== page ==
Libyan opposition military chief Abdel Fatah Younis was assassinated by fellow rebels on Thursday, elucidating factional fault lines that NATO fears could jeopardize its mission, especially given the fact Gaddafi now controls 20% more territory than he did five months ago.
NATO took a significant risk when it decided to support the Libyan rebels knowing simmering tribal rivalries could divide the movement at anytime. However, the allies thought the rebels would remain unified by the common goal of dethroning Gaddafi and hoped internal feuds wouldn’t erupt until after the fall of Tripoli.
Younis had a close 40-year relationship with the Libyan dictator before defecting to the rebel movement, although many rebels accused him of being a Gaddafi loyalist. Younis was reportedly killed by a member of the Islamist-led faction “Feb 17 Martyrs Brigade” who claimed to have evidence that Younis was a traitor.
The account of Younis’ death raises a number of questions. The TNC claimed that after asking Younis to come to the rebel de facto headquarters in Benghazi the general was killed en route by unknown gunmen. Many found this hard to conceive because the general usually traveled inside an armored car in a convoy with 30 guards.
Younis’ death caused an outcry from clan members of his Obeidi tribe, one of the largest and most influential in eastern Libya. Obeidi tribal members shot out the windows of the hotel where the late-night press conference announcing Younis’ death was held, shouting that the rebel authorities had killed him.
The eruption of tribal animosities within Benghazi is a blow to the TNC’s self-image as a unifying movement focused on bringing freedom and democracy to Libya.
The timing of these internal fissures couldn’t come at a more dire moment, because on the ground militarily it doesn’t look good for the NATO-rebel alliance. Despite more than four months of NATO airstrikes and the defection of a number of senior Gaddafi commanders, the rebels have failed to secure any military advantage.
The rebels are short on fuel, food, weapons, ammunition and money. Earlier this week U.S. chief of staff Adm. Mike Mullen even conceded that NATO had got itself into a stalemate.
Experts doubt NATO has the political will to continue an extensive bombing campaign that has become unpopular on the home front. And it’s highly unlikely they have the stomach to put boots on the ground and wage the type of urban warfare that will ultimately be required to extirpate Gaddafi from Tripoli.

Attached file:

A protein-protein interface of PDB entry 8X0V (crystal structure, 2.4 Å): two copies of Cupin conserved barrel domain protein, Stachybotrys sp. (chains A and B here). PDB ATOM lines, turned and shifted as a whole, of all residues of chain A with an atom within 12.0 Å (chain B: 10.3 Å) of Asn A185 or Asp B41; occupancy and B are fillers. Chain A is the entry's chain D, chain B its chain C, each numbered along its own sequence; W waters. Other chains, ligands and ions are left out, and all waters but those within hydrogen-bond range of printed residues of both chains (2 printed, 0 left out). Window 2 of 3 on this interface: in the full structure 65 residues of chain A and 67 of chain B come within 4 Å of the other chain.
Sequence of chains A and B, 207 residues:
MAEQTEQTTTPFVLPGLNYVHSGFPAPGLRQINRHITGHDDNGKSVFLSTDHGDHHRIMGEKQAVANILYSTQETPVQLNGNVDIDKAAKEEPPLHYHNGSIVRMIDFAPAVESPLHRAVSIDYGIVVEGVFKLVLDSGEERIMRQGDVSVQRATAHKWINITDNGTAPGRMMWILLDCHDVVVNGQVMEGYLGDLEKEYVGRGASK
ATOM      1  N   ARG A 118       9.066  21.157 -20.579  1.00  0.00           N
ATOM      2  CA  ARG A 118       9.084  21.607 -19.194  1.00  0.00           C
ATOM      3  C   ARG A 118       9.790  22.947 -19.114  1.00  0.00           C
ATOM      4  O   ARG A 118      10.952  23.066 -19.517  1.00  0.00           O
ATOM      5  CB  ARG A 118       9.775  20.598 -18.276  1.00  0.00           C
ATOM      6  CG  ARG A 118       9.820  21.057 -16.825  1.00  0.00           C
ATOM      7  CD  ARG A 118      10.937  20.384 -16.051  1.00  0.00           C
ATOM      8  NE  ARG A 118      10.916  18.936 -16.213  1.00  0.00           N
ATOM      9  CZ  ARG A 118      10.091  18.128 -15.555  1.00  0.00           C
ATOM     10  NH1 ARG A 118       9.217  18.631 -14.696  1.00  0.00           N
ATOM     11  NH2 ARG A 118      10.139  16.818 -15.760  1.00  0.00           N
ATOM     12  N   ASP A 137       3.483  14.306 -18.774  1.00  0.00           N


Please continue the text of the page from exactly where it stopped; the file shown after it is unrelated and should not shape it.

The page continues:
As a result of Gaddafi’s resilience, NATO’s stance has dramatically shifted. French and British leaders have struck a more conciliatory tone, now hoping for a negotiated settlement, and have even suggested Gaddafi could stay in Libya if he cedes power.
This, however, was complicated by the International Criminal Court (ICC) warning that the arrest of Mr. Gaddafi to stand trial for war crimes was non-negotiable. Gaddafi’s resistance to step down has already been bolstered by the ICC’s indictment of him in June, which NATO sought to legitimize its humanitarian bombing campaign.
If the ICC relents and provides amnesty to Gaddafi it will incentivize the Libyan dictator to seriously consider NATO’s proffered solutions. But the court’s resent positioning makes a peaceful resolution to the conflict even more unlikely.
Jonathan Steele wrote in the Guardian how the current dilemma can be partly attributed to Western leaders “over-personalizing” the issue by making a pariah of Gaddafi and reducing the conflict to a Manichean struggle between good and evil. At the outset it was politically popular for NATO leaders, Obama included, to demand the tyrant be removed, as if to make up for the Western powers being on the wrong side of history in the other Arab Spring revolutions. Now, NATO wants to lend the appearance that they are behind “the people”. Unfortunately, this isn’t Egypt or Tunisia.
The rebel forces have also been accused of atrocious war crimes by the UN. Not to mention they are also reportedly being led by Al Qaeda elements, many of whom fought against coalition troops in Iraq. These factors, in combination with the Younis assasination, make it awfully hard for NATO to depict toppling the “evil” dictator as some sort of moral crusade.
In fact, journalist Adrian Blomfield fears an outright rebel military victory will open up a power vacuum that could lead to retributive attacks, catastrophic tribal bloodshed and even the disintegration of the Libyan state. And, according to Steele:
But the Libyan crisis is not a battle between a big man and “the people”. It is a complex struggle over modernity, constitutionalism, and the equitable distribution of resources in which Libya’s regions, tribes and social classes all have different demands and stakes. Unless amnesty is part of any negotiated settlement, there are many people in Tripoli who will resist the rebels by force even if Gaddafi himself shows a readiness to step aside. Others fear instability or that they and their capital city will be punished if the rebels win outright. The excessive de-Ba’athification process in post-Saddam Iraq set a bad precedent.
Although Gaddafi is also running low on fuel and funds, even the rebels admit there are no signs he is ready to abdicate anytime soon. Whether NATO likes it or not, Gaddafi has the leverage, and unless the ICC is willing to compromise, Libya is in for a very long and brutal civil war.